November 16, 2010; Source: New York Daily News | At a time when New York State is trying to plug a $9 billion hole in its budget, some people are asking how Senate President Malcolm Smith can justify making $500,000 available to an anti-violence nonprofit run by two former drug dealers with no experience.
The New York Daily News also says critics are upset that Smith steered the money to the Rockaway Development and Revitalization Corp., which is serving as a fiscal conduit. They say he did that to overcome worries raised by the state’s justice division about whether King of Kings Foundation could responsibly manage such a large grant. “This is not a time to be giving out money to groups that may be well-intentioned but do not have a track record,” charged state Sen. Martin Golden.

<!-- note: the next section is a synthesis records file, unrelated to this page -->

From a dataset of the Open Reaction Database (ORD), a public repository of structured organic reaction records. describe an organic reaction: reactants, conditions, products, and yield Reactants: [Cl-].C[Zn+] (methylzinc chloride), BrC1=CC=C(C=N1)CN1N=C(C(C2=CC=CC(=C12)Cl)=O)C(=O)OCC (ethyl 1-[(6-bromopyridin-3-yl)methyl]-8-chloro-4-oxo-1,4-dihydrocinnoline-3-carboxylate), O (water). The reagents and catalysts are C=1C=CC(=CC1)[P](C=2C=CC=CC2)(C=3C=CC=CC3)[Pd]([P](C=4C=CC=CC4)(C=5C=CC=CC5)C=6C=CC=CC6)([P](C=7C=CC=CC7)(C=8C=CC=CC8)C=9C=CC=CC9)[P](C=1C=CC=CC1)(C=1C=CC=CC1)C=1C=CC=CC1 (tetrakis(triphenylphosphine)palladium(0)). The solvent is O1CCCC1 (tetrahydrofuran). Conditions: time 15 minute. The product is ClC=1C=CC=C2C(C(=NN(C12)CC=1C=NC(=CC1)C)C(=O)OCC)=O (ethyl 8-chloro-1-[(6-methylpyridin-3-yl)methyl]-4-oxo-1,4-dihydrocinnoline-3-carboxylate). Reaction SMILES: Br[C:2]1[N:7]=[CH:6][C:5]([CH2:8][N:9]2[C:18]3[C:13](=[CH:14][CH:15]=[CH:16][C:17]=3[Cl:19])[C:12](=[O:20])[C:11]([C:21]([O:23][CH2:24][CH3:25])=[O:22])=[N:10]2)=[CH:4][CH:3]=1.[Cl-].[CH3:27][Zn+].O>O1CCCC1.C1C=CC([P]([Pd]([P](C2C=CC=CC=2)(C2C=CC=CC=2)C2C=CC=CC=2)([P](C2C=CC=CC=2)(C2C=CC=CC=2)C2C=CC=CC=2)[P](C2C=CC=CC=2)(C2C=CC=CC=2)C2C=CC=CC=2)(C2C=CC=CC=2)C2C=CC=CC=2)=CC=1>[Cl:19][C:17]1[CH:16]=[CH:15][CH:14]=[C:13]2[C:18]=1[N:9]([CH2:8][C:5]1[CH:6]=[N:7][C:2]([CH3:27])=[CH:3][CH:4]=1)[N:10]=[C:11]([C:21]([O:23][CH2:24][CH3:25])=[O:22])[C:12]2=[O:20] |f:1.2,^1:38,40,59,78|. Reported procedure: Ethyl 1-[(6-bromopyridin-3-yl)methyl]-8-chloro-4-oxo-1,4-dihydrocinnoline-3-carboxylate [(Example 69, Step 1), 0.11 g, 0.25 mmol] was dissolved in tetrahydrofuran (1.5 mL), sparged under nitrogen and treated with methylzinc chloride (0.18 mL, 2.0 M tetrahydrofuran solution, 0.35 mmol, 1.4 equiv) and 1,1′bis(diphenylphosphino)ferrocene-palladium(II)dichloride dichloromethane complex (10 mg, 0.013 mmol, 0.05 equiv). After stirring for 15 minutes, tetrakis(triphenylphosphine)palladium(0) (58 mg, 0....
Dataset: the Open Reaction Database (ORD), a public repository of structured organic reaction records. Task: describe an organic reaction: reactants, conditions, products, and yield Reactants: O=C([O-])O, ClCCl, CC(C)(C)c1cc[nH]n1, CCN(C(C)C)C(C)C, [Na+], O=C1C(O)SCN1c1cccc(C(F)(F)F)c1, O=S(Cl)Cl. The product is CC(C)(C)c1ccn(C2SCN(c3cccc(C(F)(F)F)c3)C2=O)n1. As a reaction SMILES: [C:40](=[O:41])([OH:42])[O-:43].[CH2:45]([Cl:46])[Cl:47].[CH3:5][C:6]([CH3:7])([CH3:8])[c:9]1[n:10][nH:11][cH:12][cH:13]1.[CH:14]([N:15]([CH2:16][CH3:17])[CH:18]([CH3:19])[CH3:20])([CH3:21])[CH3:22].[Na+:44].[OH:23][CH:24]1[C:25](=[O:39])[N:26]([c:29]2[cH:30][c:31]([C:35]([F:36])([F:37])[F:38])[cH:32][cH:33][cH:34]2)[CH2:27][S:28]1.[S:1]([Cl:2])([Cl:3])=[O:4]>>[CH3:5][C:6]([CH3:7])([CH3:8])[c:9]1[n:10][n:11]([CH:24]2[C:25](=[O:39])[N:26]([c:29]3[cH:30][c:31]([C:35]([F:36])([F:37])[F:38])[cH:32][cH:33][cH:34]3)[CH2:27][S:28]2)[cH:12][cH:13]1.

According to the Daily News, the foundation was incorporated in 2006 without any assets, and today operates out of the apartment of one of the founders. The paper reports that Lance and Todd Feurtado, who started King of Kings Foundation, were “busted” in 1995 on federal drug charges. Todd was let out in 2002, and Lance in 2004. Under a deal, still requiring approval of the state controller, the Rockaway Development and Revitalization Corp. will manage the grant for the foundation, which aims to keep kids from gang violence.
Although John Caher, a spokesman for the state Division of Criminal Justice Services said the foundation “didn’t have any experience and they didn’t have a track record,” he is “comfortable” that the pending arrangement with the Rockaway agency will provide “fiscal management and administrative oversight.”—Bruce Trachtenberg